A reader of these notes whom I met in Park Street last week asked me if I knew when the Mullaghcurry Races had stopped? I had to confess that I did not know but thought that it was a very long time ago, maybe up to 100 years, but it seems that I was wrong about that because they may to have lasted up until about 1950.
In any event the truth was that I had forgotten all about this annual event except for their connection with Oriel Park and the Mullaghcurry Stand which had been there in the late 1960s and early '70s.
Then I recalled a story I had heard from Peadar Roe, a director of the old Democrat company and father of Tom Roe, Editor of the newspaper from 1966 to 1996! Peadar had been born in 1879 and, when I joined the staff in the early 1950s, he recalled that the Mullaghcurry Races were once one of the biggest social events in County Louth. He must have attended the Races at the Hill of Mullacurry, half-way between Dunleer and Ardee, on a regular basis when he was young man and may even have met his future wife there, who was from Ardee.
One his stories about the Races that stuck in my mind was about Sir Thomas Callan Macardle who was head of the Macardle, Moore Brewery at Cambrickville and one of the most prominent men in Louth at the beginning of the last century. Mr. Roe claimed that he had been present when Sir Thomas had taken a fall from his horse at the Races and died later as a result of his injuries. I had thought, at the time, that the incident had taken place a long time previously but subsequent research has revealed to me that Sir. Thomas Macardle died in December 1925 and is buried in old Castletown Cemetery. His obituaries I have seen say that he died in a Dublin nursing home but make no mention of a horse riding accident.
Sir Thomas was father of Dorothy Macardle, a famous historian who was a friend of Frank Aiken and has written an historical account of the War of Independence and the subsequent Civil War from an Anti-Treaty point of view. What I did not realise, however, was that her father had very different views of the politics of the time and that, in fact, had received his knighthood as a result of his support of the British Empire during World War 1. He was High Sheriff of the County in 1917 but, more significantly, he was Chairman of the British Army Recruitment Committee for the County from the start of the War in 1914 and had a son, Kenneth, a young Lieutenant, who was killed at Trones Wood during the Battle of the Somme in July 1916. Thomas did not receive his knighthood until 1920, at the height of the War of Independence.
Sir Thomas was aged 69 at the time of his death and I do not recall whether or not Peadar Roe had said that he had been riding in one races at the Mullaghcurry meeting or just a spectator but, I suppose, it would not have been all that unusual for a fairly elderly man of his class to be taking part. He was certainly one of the organisers of the event as far back as 1872 and probably did ride, as an amateur jockey, at annual event many times over the years.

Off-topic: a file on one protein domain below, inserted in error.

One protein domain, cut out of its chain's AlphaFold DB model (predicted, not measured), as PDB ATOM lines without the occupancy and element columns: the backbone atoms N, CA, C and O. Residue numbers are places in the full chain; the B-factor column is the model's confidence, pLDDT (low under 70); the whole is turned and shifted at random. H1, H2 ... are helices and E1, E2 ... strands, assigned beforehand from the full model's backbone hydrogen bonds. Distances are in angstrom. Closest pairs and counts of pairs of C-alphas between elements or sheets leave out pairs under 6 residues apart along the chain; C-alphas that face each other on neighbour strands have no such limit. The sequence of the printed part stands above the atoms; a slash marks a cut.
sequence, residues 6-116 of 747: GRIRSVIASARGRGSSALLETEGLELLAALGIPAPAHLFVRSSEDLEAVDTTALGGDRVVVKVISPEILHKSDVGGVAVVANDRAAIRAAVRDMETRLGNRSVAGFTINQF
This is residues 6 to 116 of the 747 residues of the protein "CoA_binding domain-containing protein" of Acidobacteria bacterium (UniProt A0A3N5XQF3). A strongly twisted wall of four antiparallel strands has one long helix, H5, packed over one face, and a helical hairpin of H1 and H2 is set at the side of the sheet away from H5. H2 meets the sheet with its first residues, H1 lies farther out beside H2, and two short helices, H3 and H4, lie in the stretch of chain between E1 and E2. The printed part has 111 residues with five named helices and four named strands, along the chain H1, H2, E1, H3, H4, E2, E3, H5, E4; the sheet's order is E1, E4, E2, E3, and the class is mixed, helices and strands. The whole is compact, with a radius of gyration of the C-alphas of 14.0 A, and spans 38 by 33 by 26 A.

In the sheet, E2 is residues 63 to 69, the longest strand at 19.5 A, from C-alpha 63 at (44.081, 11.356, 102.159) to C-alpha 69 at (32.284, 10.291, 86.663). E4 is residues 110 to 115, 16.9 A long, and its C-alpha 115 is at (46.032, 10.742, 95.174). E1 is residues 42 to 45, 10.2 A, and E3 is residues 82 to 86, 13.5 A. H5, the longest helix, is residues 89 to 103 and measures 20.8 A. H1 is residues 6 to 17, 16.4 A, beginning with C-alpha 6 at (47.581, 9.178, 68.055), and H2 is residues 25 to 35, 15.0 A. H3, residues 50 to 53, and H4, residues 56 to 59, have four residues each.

With regard to the Mullaghcurry Races themselves, I am very much indebted to Father Michael Murtagh, P.P. Dunleer, who has sent me writings by the late Padraig Faulkner, T.D. and Minister of State from Dunleer, about the annual event which was attended by thousands of spectators at its height.
Faulkner states that the races were started in 1859; were suspended for a few years after 1872 apparently because of financial difficulties, but reinstated in 1881 and lasted up until the end of World War 11 in 1945. He points out that the race course was not in the townland of Mullaghcurry but in a neighbouring townland of Paughanstown.
The gentleman who asked me about the ending of the Races tells me that there are still traces of the old course in existence in the area. The reason given, from another source, for the ending of the event, which Fr. Murtagh says used to take place in late April or early May each year, was that that course was disrupted by the enforcement of a Government Tillage Order during the Wartime Emergency between 1940 and 1948. This Order, which forced local farmers to sow grain or other foodstuffs in times of emergency, is very interesting in that it had been enacted in An Dáil as early as 1922 but was not used until World War 11.
Another reason given for the ending of the Mullaghcurry event was 'competition from other horse racing venues'. If true, this reason leads one to speculate that the Mullaghcurry Racecourse might have become the premier horse racing course in the North East because it had existed before the meetings at Dowdallshill had become established. It appears that one of the reasons for the popularity of the Mullaghcurry Races was the existence of Dunleer Railway Station which opened in 1851. This was before the Mullaghcurry Races began but it appears that the G.N.R. (I) Railway Company popularised it with excursions from Dublin and Belfast after it was established in 1875. The Dromin Junction Halt, which was nearer the course, was not opened until 1896.
Of course, the very same stewards from The Louth Hunt, including Sir Thomas Macardle, who ran the Mullaghcurry event, established the horse racing at Dowdallshill in about 1889.
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